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Imagine our early ancestors living within a few hundred miles ofthe vast ice sheets that covered much of the high latitudes of the Northern Hemisphere some 12,000 to 70,000 years ago (see ﬁg.3.1).They were accustomed to cold winters and harsh winds,but every 1,500years or so the winds became stronger, pushed violently out of thenorth,and the winters lasted all year.These conditions might have per-sisted for decades,even centuries,forcing our ancestors to move south-...
4 | Climate Change and the Rise and Fall of Civilizations
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Humans have occupied the planet for millions ofyears,and we know, from examination of marine sediments, that the 100,000-yearsequenceof icesheetbuild-upanddecayhasthat,ifnaturalclimatealoneistakenintoaccount,wewillverylikelyonceI remember once, on an expedition to the Himalayas, waking up todown the mountain with their families in the village below. I rolledover and looked at my wristwatch—5 a.m. These guys were amazing!...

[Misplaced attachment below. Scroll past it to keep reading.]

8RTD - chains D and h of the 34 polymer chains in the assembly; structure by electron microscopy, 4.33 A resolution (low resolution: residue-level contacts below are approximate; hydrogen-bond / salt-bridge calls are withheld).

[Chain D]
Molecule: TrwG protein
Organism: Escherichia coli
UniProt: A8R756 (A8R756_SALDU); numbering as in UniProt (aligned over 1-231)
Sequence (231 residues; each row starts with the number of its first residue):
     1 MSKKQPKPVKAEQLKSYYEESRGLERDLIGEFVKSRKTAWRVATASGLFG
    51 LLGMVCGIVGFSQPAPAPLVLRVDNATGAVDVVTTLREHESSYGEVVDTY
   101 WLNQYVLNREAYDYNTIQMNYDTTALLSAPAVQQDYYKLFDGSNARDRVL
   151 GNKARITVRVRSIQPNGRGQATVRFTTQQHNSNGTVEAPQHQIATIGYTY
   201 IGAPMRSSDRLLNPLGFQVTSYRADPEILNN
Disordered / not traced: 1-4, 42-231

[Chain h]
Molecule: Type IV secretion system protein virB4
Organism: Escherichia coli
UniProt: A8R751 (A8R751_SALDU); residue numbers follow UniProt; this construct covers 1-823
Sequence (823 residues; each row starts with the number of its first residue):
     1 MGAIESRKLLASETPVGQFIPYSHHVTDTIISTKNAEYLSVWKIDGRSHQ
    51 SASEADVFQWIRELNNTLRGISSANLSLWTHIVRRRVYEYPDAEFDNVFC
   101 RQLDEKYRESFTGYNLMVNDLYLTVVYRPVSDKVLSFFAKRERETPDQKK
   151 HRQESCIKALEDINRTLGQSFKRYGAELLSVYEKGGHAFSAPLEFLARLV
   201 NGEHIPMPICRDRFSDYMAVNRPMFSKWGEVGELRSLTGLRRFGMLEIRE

5 | The Last Thousand Years of Climate Change
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One ofthe reasons that scientists are so excited about having a110,000-year-long climate record is that we can view our own climate in the twenty-ﬁrst century along the same continuumas the climate that existed in prehistoric eras,in classical antiquity,inhelps to make our work,which often seems to be esoteric and con-cerned with places and times that are distant from ordinary experience,garmantha in Nepalese) rising dramatically over its neighbors in...
6 | Climate Change: The Real Impact